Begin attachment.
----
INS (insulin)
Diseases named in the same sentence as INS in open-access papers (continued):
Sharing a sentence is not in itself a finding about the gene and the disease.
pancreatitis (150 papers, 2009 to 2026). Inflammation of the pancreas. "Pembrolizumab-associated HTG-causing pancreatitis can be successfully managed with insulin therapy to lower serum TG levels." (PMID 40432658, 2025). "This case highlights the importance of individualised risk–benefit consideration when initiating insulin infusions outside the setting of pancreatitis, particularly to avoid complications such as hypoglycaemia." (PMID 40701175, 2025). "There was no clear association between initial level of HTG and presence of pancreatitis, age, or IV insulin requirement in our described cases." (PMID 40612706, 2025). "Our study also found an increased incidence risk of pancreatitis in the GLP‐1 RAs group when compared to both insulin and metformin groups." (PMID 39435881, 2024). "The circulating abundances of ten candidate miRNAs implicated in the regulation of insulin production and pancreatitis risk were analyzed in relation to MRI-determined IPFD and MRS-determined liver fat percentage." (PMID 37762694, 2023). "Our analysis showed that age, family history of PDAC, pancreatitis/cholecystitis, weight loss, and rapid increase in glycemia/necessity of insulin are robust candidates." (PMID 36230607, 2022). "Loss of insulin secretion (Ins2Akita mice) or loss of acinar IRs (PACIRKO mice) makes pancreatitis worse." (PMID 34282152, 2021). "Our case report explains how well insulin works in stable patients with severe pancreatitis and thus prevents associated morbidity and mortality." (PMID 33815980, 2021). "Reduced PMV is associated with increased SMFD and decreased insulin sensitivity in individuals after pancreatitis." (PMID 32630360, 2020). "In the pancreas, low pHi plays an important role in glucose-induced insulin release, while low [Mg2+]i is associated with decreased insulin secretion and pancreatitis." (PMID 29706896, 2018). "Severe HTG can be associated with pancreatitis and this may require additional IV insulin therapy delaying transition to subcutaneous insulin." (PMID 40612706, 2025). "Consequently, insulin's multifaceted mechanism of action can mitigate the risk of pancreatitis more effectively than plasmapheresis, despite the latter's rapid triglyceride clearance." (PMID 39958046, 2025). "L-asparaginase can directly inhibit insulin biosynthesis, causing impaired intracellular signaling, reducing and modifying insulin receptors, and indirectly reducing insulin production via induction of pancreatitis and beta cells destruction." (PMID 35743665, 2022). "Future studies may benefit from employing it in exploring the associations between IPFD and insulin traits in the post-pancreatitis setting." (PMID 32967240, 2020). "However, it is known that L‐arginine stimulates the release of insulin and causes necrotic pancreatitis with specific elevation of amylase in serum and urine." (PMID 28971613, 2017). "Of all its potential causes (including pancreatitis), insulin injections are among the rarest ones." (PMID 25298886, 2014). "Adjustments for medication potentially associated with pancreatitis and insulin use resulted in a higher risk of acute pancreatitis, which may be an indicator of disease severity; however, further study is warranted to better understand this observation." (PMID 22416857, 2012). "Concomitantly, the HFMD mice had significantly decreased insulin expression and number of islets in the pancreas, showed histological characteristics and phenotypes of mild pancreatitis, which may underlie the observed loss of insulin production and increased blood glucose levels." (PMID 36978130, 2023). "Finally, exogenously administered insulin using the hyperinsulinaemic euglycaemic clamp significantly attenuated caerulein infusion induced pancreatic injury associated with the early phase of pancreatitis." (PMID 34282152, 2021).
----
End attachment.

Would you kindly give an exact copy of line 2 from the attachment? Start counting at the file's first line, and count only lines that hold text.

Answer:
Diseases named in the same sentence as INS in open-access papers (continued):